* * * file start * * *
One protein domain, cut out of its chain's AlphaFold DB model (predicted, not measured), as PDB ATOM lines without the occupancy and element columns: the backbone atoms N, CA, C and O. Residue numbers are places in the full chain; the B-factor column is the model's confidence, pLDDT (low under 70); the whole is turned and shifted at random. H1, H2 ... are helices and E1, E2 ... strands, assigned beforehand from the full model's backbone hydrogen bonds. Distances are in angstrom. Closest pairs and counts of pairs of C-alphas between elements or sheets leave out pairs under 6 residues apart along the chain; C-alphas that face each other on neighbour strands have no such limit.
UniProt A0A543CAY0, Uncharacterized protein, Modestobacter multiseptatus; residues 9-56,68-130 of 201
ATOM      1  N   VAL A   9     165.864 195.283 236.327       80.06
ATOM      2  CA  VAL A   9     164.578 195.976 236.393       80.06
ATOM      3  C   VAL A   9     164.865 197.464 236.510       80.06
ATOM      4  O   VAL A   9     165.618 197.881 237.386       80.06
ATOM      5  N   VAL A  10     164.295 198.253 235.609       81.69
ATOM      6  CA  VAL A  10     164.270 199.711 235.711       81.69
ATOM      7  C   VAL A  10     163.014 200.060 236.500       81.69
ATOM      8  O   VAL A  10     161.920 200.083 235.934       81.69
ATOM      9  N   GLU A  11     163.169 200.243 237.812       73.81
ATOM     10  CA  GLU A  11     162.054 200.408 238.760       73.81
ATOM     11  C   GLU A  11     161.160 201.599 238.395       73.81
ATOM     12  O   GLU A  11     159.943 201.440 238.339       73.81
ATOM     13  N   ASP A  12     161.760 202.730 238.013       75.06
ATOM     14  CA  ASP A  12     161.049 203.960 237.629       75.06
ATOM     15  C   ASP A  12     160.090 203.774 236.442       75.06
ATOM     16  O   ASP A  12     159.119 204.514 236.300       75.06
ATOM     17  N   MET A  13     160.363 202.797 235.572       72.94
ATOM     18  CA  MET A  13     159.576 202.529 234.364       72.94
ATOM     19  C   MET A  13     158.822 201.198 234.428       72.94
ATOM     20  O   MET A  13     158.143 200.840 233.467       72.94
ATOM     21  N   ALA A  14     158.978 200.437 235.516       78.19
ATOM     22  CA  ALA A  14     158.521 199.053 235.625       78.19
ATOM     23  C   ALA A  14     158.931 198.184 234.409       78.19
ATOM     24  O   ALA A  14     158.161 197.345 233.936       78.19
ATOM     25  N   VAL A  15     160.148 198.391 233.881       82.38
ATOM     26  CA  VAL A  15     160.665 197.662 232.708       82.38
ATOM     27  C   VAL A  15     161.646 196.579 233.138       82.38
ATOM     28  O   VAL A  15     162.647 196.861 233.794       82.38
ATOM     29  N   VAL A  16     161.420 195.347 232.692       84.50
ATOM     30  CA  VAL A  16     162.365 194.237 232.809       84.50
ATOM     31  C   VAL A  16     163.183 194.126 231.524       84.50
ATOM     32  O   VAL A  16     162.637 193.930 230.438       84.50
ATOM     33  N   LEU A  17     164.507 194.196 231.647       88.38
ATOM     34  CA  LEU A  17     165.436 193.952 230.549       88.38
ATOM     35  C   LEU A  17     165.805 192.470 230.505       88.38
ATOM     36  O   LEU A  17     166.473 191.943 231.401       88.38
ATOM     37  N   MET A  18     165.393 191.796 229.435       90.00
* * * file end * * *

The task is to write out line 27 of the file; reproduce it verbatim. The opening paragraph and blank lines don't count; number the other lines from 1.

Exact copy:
ATOM     26  CA  VAL A  15     160.665 197.662 232.708       82.38